Denis G18:09:45

How can I efficiently take x numbers from lazy sequence without dropping them from very beginning. Meaning. e.g. Query is, get 5th and 10th fibonacci number. While taking 10th number, I don’t want to recompute the 5 fibonacci terms, since I already have computed them, because I wanted to get the 5th term. Any solutions for this?


When you drop, you are making a new sequence. Just keep around the old sequence and you won't recompute anything.


lazy seqs are caching


or memoized, or however you want to call it

Denis G18:09:06

so in my case I need to make (drop 4 lazy-s) then (take lazy-s), then (drop 5 (drop 4 lazy-s)), then take 1 again, right?


if you have a lazy seq of fibs, and want the 10th, why not use nth?


(nth fibs 10)

Denis G18:09:16

if n is 1000

Denis G18:09:17

like query

Denis G18:09:21

1000 and 2000

Denis G18:09:27

why to recompute first 1000 terms


it will only compute them if they haven't already been computed


lazy-seqs compute the value the first time they are realized


generally lazy-seqs of fibs are not smart


because of the caching

Denis G18:09:47

so if I define a lazy-fib as a func and call two times nth it should recompute the vals again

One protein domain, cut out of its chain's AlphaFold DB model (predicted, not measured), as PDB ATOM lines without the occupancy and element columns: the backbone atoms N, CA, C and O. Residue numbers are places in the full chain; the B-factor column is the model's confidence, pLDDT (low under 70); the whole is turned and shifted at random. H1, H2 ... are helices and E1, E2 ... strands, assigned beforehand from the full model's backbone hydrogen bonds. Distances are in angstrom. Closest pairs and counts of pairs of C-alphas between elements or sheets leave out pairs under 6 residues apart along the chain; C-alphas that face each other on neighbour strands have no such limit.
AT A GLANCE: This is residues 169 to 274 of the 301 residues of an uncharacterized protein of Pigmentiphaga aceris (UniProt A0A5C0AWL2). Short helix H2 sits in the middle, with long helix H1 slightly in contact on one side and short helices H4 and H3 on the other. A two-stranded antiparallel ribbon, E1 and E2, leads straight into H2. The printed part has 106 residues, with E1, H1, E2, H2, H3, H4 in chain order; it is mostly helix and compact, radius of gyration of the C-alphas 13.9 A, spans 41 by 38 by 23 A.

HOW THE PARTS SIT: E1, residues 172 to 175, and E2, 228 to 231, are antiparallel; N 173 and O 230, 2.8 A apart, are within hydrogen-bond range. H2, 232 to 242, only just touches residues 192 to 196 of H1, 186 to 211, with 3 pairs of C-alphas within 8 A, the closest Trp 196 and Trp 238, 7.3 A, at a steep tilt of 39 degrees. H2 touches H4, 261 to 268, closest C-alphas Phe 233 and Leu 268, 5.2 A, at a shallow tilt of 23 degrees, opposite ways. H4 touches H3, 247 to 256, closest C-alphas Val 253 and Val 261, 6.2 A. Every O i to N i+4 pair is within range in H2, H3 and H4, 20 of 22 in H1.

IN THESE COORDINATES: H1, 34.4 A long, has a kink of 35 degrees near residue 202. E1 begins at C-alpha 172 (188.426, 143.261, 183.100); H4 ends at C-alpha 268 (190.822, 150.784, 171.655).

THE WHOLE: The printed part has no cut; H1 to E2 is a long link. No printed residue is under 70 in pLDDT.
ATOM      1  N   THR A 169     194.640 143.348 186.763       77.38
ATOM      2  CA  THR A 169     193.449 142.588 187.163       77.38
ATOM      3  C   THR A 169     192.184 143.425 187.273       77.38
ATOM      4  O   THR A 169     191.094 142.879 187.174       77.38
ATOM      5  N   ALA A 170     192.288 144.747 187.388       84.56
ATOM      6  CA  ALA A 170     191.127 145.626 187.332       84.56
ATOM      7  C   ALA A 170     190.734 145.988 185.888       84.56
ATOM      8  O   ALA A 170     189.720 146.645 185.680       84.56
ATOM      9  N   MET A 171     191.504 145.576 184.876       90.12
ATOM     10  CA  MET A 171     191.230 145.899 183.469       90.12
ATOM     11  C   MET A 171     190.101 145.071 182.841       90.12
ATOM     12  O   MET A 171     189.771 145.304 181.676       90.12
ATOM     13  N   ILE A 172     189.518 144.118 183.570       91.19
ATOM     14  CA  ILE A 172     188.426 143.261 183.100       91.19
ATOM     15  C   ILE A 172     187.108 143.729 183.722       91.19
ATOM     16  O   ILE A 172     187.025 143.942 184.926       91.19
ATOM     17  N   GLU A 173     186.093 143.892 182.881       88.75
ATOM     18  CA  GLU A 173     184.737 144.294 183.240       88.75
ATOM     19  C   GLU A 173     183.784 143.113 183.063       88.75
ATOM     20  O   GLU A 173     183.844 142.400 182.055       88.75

you will retain in memory every fib


if you don't build your fib lazy seq in such a way that you use the previous entries to compute the next, then you will do duplicate work though

Denis G18:09:55

perfect. exactly what I wanted to know


There's also a closed form to compute Fibonacci numbers as well. Not sure if helpful here though

Denis G18:09:27

It’s again me solving some random hackerrank challenge.;playlist_slugs%5B%5D=interview-preparation-kit&amp;playlist_slugs%5B%5D=dynamic-programming Here the point is that they need to compute some number sequence. Given k queries. I it was just an optimization I wanted to have in mind. Having 500th element. There is no need to compute nothing at all if query is for 200th or smth


nth definitely does

Denis G18:09:52

sorry. mixed val with coll 😅 false alarm 😄

Mario C.19:09:07